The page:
Europe alarmed, uneasy about Washington's policy by sanctions

KLAUS JURGENS
Published

The day before Washington's unfair, unjust and, above all else, illogical new sanctions against Turkey came into effect this side of the Atlantic, we witnessed something truly remarkable. On Aug. 12, Germany's Economy and Energy Minister Peter Altmaier told German daily Bild am Sonntag, "Politics does not have the right to put at risk the jobs of steelworkers, car makers or aluminum casters."The minister went on by declaring that what we need instead is "world trade with reduced tariffs, less protectionism and open markets." Not surprisingly his comments immediately topped headlines in more than one publication; at once it was re-quoted on the website of Germany's leading news program tagesschau.de.

There we further learned that when put into perspective with recently modified import tariffs for goods from China, the European Union and now Turkey, Altmaier thinks that "this trade war slows down and destroys economic growth and leads to new uncertainties." Elaborating with regards to U.S. sanctions on Iran, the German minister said, "We will not let Washington dictate to us with what countries we have trade relations." In a nutshell: a leading representative of one of the key architects of modern Europe has declared recent economic policies as carried out by the United States as nothing less but a full blown trade war.

Now this is something out of the ordinary, to put it mildly.In a highly interesting analysis, "Europe: Rebalancing the U.S.-European Relationship," Ivo H. Daalder, who later on in his long-standing career would become the 20th Permanent Representative of the United States to NATO, wrote back in the year of 2000 that "good U.S.-European relations will not, however, continue automatically. Worries about the static nature of the alliance – characterized by continued U.S. dominance and European dependence, at least in the security area – in the face of fundamental world change are calling into question how long the current steady state of affairs can last."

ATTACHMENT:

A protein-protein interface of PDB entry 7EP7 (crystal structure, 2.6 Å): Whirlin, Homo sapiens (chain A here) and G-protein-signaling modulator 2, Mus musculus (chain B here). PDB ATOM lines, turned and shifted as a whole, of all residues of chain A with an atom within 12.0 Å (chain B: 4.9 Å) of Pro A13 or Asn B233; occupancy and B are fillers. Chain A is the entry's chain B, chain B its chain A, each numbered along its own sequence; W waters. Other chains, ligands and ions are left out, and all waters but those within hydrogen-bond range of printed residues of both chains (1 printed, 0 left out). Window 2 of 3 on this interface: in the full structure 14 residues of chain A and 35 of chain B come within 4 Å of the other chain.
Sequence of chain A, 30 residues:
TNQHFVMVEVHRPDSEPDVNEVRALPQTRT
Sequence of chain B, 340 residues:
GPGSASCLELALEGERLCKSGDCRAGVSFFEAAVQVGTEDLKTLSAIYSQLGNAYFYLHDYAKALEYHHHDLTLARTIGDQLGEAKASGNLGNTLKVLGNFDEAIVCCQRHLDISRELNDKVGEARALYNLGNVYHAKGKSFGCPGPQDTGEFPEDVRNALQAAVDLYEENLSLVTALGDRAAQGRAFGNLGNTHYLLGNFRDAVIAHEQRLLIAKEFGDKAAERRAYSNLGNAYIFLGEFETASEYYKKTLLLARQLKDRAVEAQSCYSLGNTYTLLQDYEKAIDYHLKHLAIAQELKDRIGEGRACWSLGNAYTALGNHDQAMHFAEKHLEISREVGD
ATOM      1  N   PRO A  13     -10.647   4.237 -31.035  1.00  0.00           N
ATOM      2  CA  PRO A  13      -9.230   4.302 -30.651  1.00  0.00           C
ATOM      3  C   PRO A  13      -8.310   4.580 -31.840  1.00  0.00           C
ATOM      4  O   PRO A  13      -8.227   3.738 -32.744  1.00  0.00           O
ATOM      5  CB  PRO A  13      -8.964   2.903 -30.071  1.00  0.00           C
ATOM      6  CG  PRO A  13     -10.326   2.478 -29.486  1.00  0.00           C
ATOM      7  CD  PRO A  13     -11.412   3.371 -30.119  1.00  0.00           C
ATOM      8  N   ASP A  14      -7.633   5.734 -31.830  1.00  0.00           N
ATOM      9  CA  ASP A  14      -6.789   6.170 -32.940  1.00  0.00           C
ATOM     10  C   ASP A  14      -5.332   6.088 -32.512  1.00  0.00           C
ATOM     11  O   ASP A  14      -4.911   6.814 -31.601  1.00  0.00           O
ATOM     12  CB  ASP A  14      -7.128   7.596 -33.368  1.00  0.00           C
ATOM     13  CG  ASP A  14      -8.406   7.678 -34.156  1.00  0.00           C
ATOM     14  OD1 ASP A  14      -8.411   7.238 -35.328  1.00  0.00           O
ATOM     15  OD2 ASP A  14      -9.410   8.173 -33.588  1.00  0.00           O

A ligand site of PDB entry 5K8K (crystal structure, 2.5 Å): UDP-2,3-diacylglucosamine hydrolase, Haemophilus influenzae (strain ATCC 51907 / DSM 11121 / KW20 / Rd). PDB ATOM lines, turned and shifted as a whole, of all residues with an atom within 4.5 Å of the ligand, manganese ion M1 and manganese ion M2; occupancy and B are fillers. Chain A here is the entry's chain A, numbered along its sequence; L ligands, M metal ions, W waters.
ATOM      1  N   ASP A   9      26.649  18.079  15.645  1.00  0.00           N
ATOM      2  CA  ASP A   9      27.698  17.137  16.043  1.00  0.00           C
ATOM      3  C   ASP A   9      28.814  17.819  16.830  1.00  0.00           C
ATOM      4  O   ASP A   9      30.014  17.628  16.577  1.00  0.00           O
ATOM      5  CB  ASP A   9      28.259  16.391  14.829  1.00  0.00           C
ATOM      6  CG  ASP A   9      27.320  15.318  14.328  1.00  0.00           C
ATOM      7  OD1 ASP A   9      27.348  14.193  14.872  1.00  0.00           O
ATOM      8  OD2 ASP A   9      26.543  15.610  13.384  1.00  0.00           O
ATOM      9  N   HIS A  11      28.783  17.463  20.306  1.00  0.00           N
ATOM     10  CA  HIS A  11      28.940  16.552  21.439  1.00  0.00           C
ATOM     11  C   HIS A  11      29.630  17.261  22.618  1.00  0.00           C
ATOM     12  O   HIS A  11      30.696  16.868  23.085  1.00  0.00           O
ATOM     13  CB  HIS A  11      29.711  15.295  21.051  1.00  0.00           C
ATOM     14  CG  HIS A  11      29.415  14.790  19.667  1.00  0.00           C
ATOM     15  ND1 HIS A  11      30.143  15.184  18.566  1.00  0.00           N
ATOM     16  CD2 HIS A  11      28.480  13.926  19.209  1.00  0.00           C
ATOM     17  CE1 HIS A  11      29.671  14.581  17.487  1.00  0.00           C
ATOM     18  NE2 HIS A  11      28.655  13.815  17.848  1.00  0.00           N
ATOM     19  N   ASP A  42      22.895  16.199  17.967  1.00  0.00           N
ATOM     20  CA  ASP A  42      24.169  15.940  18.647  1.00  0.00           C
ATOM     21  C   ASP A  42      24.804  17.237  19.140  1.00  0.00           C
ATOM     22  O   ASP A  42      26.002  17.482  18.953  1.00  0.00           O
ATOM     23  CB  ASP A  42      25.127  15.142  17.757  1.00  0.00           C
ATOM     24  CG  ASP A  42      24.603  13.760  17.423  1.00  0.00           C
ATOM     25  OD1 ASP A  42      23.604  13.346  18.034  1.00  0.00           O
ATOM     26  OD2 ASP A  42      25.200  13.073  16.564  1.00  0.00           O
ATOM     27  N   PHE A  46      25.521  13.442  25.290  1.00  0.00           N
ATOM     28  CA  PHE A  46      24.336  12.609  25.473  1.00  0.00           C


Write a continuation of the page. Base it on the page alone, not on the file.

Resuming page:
Almost two decades thereafter we very clearly see the results of Daalder's assumptions as not simply a few isolated actors in Europe demand more independence from Washington but almost an entire political elite worries about continued dominance as exercised by Washington over Europe's own affairs. So would we – or perhaps the author in retrospective, too – say that the U.S. did not listen to early calls for a reformulating of relations, or that Europe hesitated until it was really too little too late, or in the case of recent sanctions, too much?

Besides, we should not fall into the anti-Americanism trap; today's expression of interest heard ever louder and louder in Europe to take matters into her own hands should under no condition be misinterpreted as being anti-America as such. It is more that many European leaders feel sidelined at best, at worst not taken seriously at all when it comes to how the current U.S. administration handles transatlantic as well as many bilateral affairs.

The absolute crucial part in this emerging wider picture is how Washington reacts from now on: does it see a more independent Europe as a threat? Does it fear to lose a vast geopolitical area of previously immense influence? Or does the current administration not care at all as long as they put America first? But if the two former hypotheses hold forth why neglect and even alienate a number of major allies and NATO partners?

World trade is no one way street